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Car Lease Ending? Here Are Your Options

shiny cars lined up at the car dealer

When your lease-end draws near, it’s time to start thinking seriously about what to do next. Here are the benefits and downsides to the different options.

Know Your Options: Buy, Walk, or Trade

If you’re leasing a car, you’ve probably gotten accustomed to having a newer car and fewer worries about things like engine problems or other hassles—but when the lease-end looms, you’ll need to make some choices.  Here’s a breakdown of your options.

Option 1: Buy It

If you fell in love with your vehicle during your lease period, you can opt to buy it for the remaining value. If you don’t want it, the car dealership will purchase the vehicle to resell themselves, or the lease company can take it back. In most states, you can opt to buy the car once your lease is up with no additional fees (though some states may charge sales tax).

If you do opt to buy out your lease and keep the car, don’t automatically go with the financing options offered by the dealership. Call your local bank or credit union first and check their rates—you’ll usually, but not always, get a better deal with your bank.

Option 2: Walk Away

Your second option would be to walk away from the lease. You don’t purchase the vehicle, and you don’t lease another one. There are some financial considerations to think about with this option. When you turn in the car without purchasing it or leasing a new vehicle, you’ll likely have to pay a disposition fee, mileage fees, and wear and tear fees. The disposition fee covers the cost of cleaning and reselling the car and can cost upwards of $300 to $400.

Option 3: Trade It In

Remember the days when you could trade up to a new cell phone for free once your original contract was up? Car leases operate in much the same way. You can always opt to trade the lease in for another vehicle.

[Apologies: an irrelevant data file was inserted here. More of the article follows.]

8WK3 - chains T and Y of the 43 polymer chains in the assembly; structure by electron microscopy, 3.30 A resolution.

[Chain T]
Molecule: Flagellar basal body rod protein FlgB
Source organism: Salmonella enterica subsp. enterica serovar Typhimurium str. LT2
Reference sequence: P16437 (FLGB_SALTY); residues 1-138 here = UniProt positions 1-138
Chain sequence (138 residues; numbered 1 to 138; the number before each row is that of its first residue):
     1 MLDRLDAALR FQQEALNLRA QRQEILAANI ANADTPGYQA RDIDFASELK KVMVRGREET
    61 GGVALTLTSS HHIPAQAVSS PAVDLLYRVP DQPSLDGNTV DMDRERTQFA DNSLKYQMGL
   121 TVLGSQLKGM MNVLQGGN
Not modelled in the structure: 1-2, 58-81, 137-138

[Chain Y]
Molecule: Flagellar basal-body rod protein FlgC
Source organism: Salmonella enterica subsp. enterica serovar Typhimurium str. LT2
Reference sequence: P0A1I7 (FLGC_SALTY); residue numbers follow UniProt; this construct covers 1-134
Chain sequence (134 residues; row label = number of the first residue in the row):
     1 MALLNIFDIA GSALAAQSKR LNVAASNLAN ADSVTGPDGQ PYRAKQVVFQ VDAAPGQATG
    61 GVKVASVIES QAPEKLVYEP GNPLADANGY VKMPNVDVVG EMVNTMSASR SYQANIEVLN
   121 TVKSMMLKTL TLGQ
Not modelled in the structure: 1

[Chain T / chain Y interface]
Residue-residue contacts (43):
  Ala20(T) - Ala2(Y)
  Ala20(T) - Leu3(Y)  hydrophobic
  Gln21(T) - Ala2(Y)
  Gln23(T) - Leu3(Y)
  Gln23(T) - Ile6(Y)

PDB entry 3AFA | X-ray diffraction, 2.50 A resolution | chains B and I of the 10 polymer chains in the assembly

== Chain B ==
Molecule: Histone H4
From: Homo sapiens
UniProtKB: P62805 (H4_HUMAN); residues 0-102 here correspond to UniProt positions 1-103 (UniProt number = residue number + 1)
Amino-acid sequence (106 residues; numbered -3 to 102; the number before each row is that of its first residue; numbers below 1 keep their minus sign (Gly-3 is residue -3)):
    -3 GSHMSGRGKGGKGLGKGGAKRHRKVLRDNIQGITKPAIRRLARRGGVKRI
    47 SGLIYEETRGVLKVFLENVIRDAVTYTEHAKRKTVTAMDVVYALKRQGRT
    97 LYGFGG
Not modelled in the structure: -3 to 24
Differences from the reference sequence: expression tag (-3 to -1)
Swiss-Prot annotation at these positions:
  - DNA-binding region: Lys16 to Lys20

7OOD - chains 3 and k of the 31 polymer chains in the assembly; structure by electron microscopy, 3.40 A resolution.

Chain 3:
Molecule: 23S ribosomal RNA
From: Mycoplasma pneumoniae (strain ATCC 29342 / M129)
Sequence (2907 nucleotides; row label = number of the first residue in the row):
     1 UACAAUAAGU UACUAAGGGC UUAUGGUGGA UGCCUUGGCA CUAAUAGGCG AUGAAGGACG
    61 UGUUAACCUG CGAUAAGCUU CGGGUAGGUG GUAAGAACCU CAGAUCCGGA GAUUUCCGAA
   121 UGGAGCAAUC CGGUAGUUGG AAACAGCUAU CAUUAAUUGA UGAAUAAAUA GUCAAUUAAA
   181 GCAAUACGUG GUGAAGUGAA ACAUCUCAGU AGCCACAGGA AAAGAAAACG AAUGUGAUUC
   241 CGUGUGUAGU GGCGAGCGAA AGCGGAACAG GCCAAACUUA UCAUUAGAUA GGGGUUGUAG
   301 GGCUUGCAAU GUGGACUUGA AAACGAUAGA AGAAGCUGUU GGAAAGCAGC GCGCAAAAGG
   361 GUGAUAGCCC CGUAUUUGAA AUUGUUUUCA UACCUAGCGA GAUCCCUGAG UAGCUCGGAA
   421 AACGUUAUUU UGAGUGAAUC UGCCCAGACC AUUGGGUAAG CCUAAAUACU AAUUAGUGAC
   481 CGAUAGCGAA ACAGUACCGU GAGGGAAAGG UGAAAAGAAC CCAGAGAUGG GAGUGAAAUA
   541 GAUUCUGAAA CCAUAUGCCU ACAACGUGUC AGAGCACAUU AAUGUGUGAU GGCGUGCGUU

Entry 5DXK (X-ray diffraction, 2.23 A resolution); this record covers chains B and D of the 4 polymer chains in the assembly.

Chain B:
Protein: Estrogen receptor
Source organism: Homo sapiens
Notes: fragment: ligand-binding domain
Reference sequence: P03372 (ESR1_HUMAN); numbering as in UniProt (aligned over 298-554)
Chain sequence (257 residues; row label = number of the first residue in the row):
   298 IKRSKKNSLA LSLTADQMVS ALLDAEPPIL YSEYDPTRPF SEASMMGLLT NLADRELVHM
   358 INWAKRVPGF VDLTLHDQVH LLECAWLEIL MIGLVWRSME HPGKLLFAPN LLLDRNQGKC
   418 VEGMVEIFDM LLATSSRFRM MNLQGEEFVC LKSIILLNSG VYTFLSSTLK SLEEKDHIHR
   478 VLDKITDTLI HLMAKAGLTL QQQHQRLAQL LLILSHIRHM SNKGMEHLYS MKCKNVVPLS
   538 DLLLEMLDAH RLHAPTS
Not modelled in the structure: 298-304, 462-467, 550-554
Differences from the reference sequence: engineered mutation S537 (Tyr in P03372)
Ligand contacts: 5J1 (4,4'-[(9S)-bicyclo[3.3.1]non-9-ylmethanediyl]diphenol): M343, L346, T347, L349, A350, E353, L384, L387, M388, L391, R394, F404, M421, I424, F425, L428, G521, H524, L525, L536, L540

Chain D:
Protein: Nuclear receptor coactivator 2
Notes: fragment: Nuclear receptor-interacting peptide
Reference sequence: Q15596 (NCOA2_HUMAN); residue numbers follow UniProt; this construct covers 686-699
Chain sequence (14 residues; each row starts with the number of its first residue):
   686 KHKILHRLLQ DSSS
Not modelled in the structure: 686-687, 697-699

You may be able to avoid some of the fees you’d have to pay for walking away if you opt into another lease of the same brand and many dealerships offer additional incentives to encourage you to continue leasing with them.

Which Option Is Best for You?

Now that you know your options, how do you decide which choice works best for you? First, think about what you want. Are you more interested in driving around the latest model vehicle with the most up-to-date features or do you want to focus on paying off a car so that you can own it? Again, it depends on your lifestyle and your budget.

One way to decide is to do a bit of research. Pull out your lease and look for the “residual value” of your car. This number is listed on your contract, and it’s the amount that you would pay to purchase the vehicle at the end of the lease.

Next, go into some dealerships and talk to a used car manager (not the salesperson) and ask them how much they would pay to purchase your leased vehicle. If you’ve always thought of leased cars as belonging to the dealership, that bit might sound a little confusing so let’s look at it closer. If you ask at a few different locations, you can get a rough estimate of how much you could get for the car. If you find a dealership willing to pay more than the residual value, you can walk away with a little extra cash to use for a down payment on another car or to spend as you wish. For instance, if the residual value in your lease contract is $20,000, but you ended up driving the car less than anticipated and it has an actual value of $25,000, then buying out the lease leaves you with a car worth more than the buyout value.

If you’re only getting offers lower than the residual value or the offers are on point with the residual value, then you should walk away or trade it in for another lease to maximize your spending.

Leasing a car has a lot of benefits, but you’ll need to be prepared to do a little research every time your lease ends. While many leased vehicles won’t end with equity that you could tap into, some do, so make sure you check around, so you don’t leave money on the table.

Angela Brown Angela Brown
Angela has 14 years of writing and editing experience, including as a reporter and copy editor for two newspapers. Angela has a Bachelor's in communication with minors in creative and technical writing from BYU-Idaho. She works closely with real-estate and financial industry clients. Read Full Bio »
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